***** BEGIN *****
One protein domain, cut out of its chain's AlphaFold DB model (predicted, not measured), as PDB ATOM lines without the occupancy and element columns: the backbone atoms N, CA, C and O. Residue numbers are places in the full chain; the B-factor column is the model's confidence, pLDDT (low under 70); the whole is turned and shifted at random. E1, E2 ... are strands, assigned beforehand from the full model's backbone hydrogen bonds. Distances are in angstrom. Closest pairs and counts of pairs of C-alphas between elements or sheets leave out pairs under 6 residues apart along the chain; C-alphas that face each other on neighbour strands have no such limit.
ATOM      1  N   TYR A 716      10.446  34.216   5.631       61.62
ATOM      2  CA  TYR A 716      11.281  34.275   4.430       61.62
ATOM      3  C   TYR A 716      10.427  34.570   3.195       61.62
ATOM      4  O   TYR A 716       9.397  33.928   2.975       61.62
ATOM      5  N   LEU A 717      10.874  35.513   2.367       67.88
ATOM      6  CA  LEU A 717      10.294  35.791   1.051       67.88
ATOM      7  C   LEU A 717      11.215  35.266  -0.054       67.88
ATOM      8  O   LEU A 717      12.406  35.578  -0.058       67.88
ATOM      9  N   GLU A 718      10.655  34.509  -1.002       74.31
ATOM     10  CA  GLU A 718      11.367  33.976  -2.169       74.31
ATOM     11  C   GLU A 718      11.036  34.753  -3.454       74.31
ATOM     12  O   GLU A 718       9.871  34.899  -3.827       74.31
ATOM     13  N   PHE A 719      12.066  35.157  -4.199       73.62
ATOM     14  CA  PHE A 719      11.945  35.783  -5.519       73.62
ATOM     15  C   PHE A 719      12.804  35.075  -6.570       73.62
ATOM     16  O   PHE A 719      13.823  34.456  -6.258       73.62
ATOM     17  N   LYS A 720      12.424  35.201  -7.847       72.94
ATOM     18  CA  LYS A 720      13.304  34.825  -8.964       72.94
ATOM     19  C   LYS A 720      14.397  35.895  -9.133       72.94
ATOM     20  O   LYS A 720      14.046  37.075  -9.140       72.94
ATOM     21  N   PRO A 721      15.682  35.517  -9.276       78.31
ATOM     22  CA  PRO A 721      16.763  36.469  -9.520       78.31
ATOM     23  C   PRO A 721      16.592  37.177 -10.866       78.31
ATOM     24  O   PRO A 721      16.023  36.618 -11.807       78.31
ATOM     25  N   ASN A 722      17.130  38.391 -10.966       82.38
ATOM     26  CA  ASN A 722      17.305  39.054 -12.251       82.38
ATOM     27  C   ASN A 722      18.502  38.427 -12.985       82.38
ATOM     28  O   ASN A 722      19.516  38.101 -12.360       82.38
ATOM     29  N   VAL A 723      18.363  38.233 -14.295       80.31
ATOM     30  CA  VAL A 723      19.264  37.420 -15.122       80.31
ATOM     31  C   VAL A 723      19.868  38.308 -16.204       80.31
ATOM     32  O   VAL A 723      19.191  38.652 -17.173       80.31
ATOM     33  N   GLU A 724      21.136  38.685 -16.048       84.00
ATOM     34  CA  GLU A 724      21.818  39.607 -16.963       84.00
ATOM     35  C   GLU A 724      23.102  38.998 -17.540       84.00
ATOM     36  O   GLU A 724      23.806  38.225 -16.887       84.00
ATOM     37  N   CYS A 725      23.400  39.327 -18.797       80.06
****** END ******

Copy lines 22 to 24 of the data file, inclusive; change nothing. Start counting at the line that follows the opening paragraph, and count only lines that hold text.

ATOM     22  CA  PRO A 721      16.763  36.469  -9.520       78.31
ATOM     23  C   PRO A 721      16.592  37.177 -10.866       78.31
ATOM     24  O   PRO A 721      16.023  36.618 -11.807       78.31